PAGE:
EFT Best Practices


To maintain permissions security while using granular access controls, create a separate remote access account for credentials overrides.

Expanded Permissions

When installing and configuring EFT, it is recommended to give your service account the least permissions or privileges necessary. However, there will be instances when expanded permissions are needed to access resources that are normally restricted, such as when one of EFT’s event rules needs to monitor or write to a network share.

Use the optional credentials override feature to maintain a least-privileges profile for the majority of EFT’s functionality, while still allowing certain EFT subsystems to access secured resources.

Optional Credentials Override Feature

With EFT’s Optional Credentials Override feature, you can specify an alternate set of logon credentials for EFT’s event rules subsystem to use when accessing network shares to which the EFT service account may not have access (due to security constraints). This allows you to work with network file servers (NetApp, Windows, SAMBA, etc) that have restricted ACLs, while still adhering to the principle of least-privileged access for your overall Managed File Transfer (MFT) application.

Alternate credentials, if specified, will cause EFT to impersonate that account, adopting that account’s permissions to access network shares from EFT’s Copy/Move, Folder Monitor, and File and Folder event rule actions.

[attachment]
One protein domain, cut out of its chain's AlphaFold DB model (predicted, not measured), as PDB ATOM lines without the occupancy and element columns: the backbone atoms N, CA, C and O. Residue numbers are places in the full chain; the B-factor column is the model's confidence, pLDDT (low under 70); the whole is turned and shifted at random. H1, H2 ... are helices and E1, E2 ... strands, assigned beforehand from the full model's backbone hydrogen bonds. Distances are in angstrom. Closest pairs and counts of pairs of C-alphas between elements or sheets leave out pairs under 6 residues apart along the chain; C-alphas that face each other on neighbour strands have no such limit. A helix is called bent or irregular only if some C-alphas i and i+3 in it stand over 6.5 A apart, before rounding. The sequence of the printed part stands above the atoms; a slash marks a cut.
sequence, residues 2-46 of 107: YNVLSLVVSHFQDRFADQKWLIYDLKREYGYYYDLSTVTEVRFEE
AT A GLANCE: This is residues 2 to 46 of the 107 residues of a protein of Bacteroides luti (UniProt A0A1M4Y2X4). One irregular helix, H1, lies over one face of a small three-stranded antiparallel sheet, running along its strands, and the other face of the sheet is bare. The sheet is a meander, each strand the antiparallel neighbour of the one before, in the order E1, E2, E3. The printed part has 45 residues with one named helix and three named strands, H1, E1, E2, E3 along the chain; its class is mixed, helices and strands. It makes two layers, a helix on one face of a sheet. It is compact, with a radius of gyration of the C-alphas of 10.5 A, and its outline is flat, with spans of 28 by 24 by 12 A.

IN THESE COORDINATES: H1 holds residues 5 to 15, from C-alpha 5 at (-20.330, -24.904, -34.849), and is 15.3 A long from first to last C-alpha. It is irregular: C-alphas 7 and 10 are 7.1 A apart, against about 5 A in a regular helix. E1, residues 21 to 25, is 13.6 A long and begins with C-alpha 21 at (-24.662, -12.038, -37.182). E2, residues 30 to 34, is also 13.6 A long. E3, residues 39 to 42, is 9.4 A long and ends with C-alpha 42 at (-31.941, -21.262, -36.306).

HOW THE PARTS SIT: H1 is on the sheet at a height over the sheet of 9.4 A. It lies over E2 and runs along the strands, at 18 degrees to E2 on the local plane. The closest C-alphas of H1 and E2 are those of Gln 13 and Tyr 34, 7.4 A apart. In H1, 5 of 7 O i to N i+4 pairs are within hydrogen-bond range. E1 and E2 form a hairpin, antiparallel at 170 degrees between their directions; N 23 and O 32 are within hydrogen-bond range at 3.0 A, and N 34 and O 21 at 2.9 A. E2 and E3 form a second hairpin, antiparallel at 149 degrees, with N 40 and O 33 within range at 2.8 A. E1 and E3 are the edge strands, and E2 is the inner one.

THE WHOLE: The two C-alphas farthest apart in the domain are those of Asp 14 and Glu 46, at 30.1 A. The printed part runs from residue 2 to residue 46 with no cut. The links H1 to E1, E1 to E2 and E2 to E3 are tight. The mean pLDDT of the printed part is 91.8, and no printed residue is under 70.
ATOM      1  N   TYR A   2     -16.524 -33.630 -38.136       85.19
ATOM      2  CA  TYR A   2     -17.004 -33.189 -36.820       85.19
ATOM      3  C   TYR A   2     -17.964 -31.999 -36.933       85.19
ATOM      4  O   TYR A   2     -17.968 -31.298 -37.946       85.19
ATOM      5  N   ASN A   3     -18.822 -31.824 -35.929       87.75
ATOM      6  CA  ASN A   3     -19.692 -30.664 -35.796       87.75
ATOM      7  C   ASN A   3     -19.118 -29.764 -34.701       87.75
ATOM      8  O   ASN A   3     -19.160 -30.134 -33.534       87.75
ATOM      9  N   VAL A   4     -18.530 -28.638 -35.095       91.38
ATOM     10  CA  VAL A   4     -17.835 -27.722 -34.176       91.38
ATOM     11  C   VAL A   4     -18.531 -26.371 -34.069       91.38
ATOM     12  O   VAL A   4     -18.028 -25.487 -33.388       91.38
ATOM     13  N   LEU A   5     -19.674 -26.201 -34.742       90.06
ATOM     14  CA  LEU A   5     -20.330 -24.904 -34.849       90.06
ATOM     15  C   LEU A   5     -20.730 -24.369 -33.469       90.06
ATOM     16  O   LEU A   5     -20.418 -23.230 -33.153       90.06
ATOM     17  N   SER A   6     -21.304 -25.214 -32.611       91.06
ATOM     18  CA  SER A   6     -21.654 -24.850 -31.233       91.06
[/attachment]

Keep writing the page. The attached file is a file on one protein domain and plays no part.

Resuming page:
In other words, when an alternate set of credentials is specified:

  • EFT will use its current security token (associated with the "Log on as" account specified in the EFT server service settings) for LOCAL folder access, such as for download operations to a local, physical folder.  
  • EFT will use the new security token (associated with the alternate logon credentials) for the remote folder accessed over network connections (e.g. network shares).

How to Configure Optional Override

  • From a supported event rule (such as folder monitor, file download or copy/move, or folder/file operation) locate the Optional Credentials Override field.
  • In that field, type in the Windows account username and password.
  • Unlike normal user account passwords, the credential override password is stored in EFT’s configuration database in encrypted, yet reversible format. This is necessary so that EFT can retrieve and use the password in an unattended fashion.


Tell us what you think